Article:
– by Pat Crossley, November 17, 2016, Sun-Gazette
“We can win this” was the message from Mike Ewall, founder and director of the Energy Justice Network, to about 60 residents of Muncy who attended a meeting organized by the group opposing the proposed waste to fuel project in the borough.
Ewall, an environmental lawyer, has been working with the “Stop the Muncy Incinerator” group in its effort to keep Delta Thermal Energy (DTE) Inc. from locating its plant in the former Andritz building.
– October 18, 2016, Sun Gazette
Muncy School Board (Photo: Sun Gazette)
The Muncy School Board voted 7-1 on Monday to adopt a resolution stating the board wishes to publicly oppose the waste-to-energy plant.
The plant, which has been proposed by Delta Thermo Energy Inc., is to be located at 100 Sherman St.
“The property is located within a few blocks from Muncy Junior-Senior High School,” said Superintendent Dr. Craig Skaluba.
Skaluba said Delta Thermo Energy has submitted a zoning application with the borough of Muncy.
– by Cara Morningstar, October 12, 2016, Sun Gazette
Photo: Mark Nance / Sun Gazette
The Muncy Borough Council listened to about 30 speakers Tuesday during public comment address a waste-to-energy plant proposed by Delta Thermal Energy.
The council had to meet at the Muncy High School auditorium to accommodate the present at the meeting. Last week’s meeting at borough hall was suspended because of the overflow of people wanting to get into the meeting.
All those who spoke Tuesday were against the plant, and by the cheers and applause of agreement with the comments, the audience also seemed to be against it.
“Why would Muncy want to be a Guinea pig for experimental technology?” was one of many questions asked.
– by Jeff Platsky, August 8, 2016, Press and Sun Bulletin
Graphic: Times Tribune
Armed security guards stood at both sides of the room.
Township supervisors were cordoned off from the sizable crowd. Not 10 minutes into the meeting, the first disgruntled audience member walked out.
This is otherwise peaceful Susquehanna County, a rural outpost in northeast Pennsylvania where few things appear to rile its 42,000 residents.
In this Endless Mountains region of Pennsylvania, the neighborly feel has taken an ugly turn as reports of a proposed industrial incinerator on a 114-acre plot just east of Interstate 81 off the Gibson exit put some residents in a panic.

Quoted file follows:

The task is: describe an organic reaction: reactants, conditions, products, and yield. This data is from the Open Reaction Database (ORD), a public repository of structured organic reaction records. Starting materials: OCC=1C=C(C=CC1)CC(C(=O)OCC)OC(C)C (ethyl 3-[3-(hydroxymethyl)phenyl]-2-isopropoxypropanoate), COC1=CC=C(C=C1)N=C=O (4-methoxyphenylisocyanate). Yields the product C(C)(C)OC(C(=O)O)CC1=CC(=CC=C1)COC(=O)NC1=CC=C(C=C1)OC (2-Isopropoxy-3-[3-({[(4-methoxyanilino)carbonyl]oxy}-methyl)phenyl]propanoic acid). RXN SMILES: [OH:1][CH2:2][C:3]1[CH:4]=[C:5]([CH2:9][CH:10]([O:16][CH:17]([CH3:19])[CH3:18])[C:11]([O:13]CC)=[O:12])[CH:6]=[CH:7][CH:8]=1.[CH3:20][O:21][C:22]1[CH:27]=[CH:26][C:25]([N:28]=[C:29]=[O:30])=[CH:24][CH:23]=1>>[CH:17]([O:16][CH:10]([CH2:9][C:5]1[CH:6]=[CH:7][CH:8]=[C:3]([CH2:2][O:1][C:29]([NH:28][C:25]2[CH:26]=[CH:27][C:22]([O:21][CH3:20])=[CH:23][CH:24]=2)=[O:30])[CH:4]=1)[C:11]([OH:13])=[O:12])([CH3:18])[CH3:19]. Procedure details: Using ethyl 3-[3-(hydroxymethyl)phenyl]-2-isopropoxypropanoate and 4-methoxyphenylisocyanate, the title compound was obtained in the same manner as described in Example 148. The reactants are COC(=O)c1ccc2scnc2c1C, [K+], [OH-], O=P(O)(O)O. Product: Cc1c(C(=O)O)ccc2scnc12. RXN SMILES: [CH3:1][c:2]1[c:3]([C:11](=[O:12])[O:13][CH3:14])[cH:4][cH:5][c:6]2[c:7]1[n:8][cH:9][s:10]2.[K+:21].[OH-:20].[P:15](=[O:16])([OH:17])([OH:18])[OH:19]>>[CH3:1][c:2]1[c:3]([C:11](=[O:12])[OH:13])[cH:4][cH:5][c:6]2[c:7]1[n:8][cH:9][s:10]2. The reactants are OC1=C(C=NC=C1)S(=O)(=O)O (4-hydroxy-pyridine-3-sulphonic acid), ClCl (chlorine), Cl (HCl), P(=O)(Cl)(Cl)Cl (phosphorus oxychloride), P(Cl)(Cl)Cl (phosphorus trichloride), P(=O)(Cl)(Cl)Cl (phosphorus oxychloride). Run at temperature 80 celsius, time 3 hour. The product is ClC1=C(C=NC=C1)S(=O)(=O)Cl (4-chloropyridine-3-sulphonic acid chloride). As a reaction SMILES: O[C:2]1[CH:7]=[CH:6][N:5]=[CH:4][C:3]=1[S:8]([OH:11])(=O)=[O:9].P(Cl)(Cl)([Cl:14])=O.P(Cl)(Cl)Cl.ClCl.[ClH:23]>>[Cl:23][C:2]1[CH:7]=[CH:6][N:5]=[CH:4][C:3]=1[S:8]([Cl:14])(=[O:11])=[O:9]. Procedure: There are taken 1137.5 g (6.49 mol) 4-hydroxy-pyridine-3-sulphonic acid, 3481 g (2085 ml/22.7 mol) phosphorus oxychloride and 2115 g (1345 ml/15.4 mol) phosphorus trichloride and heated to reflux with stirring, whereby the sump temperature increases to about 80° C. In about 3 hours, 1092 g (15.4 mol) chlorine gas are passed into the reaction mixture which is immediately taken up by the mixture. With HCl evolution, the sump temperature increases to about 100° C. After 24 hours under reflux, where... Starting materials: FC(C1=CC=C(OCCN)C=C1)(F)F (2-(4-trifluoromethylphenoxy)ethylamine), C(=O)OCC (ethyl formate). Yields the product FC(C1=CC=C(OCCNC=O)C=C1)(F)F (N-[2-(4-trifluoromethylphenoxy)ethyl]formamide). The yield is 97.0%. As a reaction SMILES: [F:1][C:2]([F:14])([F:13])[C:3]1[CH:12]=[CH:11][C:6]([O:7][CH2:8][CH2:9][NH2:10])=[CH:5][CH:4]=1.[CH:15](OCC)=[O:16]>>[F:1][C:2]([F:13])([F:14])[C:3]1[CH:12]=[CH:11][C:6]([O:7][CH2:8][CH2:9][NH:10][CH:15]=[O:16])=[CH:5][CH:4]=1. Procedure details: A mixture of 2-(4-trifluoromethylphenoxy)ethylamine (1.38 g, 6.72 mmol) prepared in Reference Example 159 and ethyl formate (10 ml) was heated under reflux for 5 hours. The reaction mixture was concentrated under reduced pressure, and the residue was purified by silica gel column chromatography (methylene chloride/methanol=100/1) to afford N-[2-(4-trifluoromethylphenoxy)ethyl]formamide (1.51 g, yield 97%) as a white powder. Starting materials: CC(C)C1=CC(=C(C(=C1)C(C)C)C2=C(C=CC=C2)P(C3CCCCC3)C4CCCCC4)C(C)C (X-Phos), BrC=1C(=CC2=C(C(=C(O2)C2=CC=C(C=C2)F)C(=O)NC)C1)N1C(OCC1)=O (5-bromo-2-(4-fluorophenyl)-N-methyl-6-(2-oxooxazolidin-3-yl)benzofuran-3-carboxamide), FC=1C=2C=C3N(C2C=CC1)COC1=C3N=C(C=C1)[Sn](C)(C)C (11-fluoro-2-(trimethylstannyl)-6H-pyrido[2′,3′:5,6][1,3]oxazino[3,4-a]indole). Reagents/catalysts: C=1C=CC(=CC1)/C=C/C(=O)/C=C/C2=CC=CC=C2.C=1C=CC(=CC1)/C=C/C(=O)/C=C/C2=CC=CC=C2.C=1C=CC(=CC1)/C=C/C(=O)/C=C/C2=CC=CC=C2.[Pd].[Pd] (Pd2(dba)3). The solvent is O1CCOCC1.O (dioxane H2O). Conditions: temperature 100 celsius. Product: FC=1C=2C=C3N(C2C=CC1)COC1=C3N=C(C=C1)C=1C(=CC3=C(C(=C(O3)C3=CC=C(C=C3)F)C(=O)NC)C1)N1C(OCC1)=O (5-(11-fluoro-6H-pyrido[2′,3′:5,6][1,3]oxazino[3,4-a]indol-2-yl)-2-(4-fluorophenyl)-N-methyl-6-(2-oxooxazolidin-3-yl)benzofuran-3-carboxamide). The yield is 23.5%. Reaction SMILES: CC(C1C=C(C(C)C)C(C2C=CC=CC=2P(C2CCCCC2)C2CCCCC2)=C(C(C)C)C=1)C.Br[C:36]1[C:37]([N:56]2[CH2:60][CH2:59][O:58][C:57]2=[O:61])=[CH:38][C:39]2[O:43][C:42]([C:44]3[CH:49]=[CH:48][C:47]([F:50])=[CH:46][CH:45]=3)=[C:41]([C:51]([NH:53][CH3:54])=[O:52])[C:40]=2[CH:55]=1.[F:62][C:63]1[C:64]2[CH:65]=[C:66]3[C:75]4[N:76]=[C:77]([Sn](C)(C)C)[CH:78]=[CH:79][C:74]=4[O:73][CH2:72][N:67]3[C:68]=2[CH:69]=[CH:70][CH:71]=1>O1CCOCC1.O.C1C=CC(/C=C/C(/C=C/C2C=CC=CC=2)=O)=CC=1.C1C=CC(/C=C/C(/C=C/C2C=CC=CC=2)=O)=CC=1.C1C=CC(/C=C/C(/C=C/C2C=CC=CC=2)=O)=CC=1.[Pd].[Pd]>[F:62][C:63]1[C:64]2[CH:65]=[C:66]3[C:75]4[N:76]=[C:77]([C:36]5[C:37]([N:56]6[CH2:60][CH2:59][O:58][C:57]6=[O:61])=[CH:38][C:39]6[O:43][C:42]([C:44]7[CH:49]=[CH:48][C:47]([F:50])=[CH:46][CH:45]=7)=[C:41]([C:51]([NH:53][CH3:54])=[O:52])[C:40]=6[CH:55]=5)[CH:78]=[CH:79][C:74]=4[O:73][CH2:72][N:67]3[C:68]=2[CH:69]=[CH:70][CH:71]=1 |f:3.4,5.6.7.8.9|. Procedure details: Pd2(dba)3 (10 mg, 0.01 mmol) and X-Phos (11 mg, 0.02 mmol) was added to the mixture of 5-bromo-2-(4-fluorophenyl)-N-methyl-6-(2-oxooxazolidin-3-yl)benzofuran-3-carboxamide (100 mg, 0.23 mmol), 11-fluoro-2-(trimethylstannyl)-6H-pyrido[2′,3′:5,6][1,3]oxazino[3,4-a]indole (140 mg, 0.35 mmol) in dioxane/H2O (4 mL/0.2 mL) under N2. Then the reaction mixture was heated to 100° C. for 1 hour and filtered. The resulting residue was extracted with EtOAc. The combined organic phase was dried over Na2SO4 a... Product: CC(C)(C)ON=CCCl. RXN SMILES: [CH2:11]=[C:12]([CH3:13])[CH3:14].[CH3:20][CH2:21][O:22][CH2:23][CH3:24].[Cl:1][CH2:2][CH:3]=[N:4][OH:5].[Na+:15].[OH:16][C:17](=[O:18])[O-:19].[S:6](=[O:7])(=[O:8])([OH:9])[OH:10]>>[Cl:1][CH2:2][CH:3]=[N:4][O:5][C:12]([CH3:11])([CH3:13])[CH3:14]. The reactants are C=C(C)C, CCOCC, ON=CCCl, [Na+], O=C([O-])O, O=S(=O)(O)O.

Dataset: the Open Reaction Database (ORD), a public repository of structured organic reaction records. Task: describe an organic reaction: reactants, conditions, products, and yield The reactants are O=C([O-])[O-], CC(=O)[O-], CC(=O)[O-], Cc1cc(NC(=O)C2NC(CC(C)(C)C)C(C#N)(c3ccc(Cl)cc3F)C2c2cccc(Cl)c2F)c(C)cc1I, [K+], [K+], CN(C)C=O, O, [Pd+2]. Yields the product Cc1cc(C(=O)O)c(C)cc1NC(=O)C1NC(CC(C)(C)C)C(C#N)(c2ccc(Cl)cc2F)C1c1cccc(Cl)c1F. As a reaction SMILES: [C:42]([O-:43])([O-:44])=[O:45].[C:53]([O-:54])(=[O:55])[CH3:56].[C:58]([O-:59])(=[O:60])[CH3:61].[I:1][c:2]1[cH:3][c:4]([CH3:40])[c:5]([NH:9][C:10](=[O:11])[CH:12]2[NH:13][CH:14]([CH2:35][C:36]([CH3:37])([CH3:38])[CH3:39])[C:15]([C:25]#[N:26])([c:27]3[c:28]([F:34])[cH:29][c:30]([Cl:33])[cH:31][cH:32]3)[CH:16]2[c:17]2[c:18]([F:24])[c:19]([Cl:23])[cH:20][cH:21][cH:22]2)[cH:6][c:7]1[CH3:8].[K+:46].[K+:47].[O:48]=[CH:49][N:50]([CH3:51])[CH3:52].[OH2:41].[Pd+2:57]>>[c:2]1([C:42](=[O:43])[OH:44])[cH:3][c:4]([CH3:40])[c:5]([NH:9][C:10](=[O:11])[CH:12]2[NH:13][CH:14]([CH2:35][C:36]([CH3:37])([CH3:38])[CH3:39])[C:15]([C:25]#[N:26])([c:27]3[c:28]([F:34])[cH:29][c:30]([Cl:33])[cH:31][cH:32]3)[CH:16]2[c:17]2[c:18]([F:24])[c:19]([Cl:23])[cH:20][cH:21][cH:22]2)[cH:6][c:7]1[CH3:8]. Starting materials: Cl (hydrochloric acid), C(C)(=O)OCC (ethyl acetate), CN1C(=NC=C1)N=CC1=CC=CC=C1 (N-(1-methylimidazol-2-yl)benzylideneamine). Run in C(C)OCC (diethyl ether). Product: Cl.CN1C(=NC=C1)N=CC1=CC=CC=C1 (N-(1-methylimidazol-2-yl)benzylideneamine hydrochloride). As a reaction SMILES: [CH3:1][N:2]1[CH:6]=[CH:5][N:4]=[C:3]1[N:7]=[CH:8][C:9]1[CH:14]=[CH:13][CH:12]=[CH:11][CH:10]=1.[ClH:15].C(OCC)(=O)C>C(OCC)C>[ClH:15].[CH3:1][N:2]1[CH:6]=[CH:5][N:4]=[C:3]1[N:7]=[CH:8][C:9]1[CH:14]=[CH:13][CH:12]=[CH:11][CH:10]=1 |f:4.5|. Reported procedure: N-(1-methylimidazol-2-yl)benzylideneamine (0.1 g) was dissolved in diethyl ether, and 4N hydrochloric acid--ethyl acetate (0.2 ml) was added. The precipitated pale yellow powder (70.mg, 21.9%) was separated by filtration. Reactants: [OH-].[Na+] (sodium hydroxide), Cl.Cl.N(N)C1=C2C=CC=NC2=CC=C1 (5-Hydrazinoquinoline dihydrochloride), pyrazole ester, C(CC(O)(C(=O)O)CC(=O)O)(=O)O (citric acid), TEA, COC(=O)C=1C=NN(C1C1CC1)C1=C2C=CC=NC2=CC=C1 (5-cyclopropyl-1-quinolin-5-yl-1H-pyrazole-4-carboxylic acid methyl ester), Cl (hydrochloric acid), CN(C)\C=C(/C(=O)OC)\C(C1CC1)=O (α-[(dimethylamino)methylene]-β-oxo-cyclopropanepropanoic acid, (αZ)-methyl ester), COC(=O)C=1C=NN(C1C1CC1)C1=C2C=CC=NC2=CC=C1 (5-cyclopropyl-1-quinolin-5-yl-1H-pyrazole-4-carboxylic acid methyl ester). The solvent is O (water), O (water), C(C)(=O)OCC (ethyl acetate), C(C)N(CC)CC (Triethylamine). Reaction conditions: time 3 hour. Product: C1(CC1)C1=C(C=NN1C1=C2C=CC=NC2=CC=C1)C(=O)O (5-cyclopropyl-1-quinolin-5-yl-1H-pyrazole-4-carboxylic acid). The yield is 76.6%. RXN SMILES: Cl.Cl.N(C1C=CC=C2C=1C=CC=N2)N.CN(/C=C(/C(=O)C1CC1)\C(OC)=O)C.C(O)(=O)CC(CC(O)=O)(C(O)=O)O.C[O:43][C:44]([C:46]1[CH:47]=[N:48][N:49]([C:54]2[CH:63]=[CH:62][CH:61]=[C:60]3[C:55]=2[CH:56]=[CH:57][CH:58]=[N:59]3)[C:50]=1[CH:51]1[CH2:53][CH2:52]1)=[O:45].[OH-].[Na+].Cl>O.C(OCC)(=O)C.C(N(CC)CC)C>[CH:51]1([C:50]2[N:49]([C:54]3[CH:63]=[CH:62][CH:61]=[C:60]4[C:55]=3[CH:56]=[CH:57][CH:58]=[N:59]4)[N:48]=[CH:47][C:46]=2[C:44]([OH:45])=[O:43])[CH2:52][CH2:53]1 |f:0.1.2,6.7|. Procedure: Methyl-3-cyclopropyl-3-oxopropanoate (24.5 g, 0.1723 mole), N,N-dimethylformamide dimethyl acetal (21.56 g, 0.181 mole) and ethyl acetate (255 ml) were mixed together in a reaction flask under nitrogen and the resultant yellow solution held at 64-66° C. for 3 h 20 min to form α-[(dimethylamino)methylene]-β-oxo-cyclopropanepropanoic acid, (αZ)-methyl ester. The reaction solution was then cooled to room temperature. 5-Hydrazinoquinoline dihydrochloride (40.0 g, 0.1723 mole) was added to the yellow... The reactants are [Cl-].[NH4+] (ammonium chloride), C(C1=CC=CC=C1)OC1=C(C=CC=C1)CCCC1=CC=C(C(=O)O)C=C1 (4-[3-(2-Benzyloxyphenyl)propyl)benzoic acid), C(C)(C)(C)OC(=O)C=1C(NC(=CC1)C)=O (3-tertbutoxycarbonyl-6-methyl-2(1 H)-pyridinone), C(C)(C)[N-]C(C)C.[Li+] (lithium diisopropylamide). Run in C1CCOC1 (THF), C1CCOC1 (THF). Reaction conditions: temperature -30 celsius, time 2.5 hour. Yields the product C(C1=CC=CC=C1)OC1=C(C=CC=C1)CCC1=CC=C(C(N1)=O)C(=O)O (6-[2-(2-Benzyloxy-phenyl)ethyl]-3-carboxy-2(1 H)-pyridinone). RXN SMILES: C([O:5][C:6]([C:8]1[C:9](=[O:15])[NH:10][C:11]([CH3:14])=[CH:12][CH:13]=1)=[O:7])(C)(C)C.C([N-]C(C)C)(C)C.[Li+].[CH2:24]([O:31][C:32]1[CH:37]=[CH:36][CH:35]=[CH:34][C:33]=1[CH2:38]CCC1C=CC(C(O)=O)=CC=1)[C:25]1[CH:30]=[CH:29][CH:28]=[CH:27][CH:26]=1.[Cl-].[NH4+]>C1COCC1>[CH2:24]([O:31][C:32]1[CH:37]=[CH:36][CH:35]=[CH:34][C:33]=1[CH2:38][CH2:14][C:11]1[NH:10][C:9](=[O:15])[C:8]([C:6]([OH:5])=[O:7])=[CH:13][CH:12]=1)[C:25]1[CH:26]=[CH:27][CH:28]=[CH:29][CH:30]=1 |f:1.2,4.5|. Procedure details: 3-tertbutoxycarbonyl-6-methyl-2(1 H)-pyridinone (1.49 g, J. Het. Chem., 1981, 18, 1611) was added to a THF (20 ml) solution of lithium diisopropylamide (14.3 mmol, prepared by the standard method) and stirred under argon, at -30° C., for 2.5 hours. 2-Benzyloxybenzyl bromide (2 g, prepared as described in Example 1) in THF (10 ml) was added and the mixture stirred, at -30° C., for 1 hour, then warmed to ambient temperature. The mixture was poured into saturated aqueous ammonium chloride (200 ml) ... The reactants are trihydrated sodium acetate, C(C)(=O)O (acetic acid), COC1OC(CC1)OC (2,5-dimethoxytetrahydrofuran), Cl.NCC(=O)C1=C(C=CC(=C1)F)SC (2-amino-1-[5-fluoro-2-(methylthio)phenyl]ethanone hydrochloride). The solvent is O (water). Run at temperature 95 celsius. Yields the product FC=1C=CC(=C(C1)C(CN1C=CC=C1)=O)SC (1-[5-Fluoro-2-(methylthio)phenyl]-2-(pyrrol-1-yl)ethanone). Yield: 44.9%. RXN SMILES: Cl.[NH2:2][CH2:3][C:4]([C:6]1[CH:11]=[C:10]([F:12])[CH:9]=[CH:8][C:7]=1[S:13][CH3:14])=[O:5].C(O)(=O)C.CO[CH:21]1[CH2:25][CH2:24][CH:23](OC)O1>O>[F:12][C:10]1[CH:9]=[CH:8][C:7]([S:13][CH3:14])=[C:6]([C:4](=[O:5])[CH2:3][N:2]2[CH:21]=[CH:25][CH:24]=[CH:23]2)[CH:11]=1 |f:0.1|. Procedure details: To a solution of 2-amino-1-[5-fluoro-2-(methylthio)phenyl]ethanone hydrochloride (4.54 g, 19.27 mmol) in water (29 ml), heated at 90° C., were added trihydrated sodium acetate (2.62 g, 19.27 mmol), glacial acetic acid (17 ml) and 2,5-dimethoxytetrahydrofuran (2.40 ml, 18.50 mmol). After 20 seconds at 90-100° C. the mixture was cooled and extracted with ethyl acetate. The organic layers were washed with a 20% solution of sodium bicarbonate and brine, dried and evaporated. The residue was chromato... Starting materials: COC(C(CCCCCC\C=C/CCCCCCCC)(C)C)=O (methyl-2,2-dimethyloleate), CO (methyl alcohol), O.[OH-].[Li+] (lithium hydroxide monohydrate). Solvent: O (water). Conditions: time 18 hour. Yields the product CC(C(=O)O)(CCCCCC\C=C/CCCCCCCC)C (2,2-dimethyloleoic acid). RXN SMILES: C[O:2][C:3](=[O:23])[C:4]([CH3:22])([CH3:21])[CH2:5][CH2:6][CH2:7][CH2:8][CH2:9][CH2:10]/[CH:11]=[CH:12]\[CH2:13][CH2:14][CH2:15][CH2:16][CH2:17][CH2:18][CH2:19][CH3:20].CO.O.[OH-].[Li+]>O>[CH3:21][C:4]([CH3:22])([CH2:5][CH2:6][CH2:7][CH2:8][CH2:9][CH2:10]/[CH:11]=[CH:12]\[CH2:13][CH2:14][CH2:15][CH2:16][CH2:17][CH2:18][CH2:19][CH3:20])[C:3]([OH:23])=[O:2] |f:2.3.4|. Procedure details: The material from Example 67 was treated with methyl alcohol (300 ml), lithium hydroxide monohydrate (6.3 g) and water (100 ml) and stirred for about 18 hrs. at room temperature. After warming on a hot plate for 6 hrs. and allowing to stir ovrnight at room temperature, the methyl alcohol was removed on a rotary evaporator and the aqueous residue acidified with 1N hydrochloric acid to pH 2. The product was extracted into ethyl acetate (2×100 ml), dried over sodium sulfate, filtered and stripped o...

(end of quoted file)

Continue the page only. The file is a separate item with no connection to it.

Now, emotions are clearly pitched. Tempers flare. Residents are on edge. And details on this potentially landscape-changing project are few.
-by Brittany Sweeney, June 14, 2016, PA Homepage
Graphic: Times Tribune
People in the northern tier are asking burning questions. The landscape of the New Milford area, specifically the land off Interstate 81 at the Gibson exit, may soon change. There’s talk of an incinerator being build there.
More than 150 people poured into First United Methodist Church in New Milford Tuesday evening wanting to know more about what may be built and what may be burned. Many oppose the plan, saying similar businesses have tried to encroach on the area for years. Hugh Coombs, of Hallstead, says “I’m a former president of rescue, the environmental group that kicked out or kept out 13 major polluters that wanted to make a garbage can out of our county.”
READ MORE at PA Homepage
– May 25, 2016, Renewable Energy From Waste
A developer has sent document indicating plans for an incinerator to process hazardous industrial waste in Susquehanna County, Pennsylvania, a report from the Scranton Times-Tribune says. Officials say that discussions for the project are in the early stages and it’s all speculation at this time.
According to the Times-Tribune, an April 26 report states the construction on an industrial park and incinerator could being in 2018, but the project needs state and local approval.
The county had called for industrial counties to consider its area as a possibility for business, and a group of developers called Tyler Industrial Park expressed interest. Another unspecified group of investors is considering whether the location, in New Milford Township, Pennsylvania, is appropriate for a waste incinerator.
READ MORE at Renewable Energy From Waste
– by Ed Crable, March 7, 2016, Lancaster Online
Photo: Lancaster Online
Who cares about incinerator ash?
Well, the Lancaster County Solid Waste Management Authority for one. The authority hopes to launch a $13 million recycling project that would recover tiny bits of gold, silver, aluminum, copper and zinc from the 165,000 tons of ash from waste burned annually in incinerators in Lancaster and Harrisburg.
The project — one of the first in the United States — could mean the recovery of about 7,000 tons of ferrous and non-ferrous metals a year, netting perhaps $1.7 million for the authority.
It also would increase the county’s recycling rate and slightly increase available space in the Frey Farm Landfill in Manor Township.
Thousands of tons of valuable metals are being landfilled every year,” said James Warner, the authority’s chief executive officer.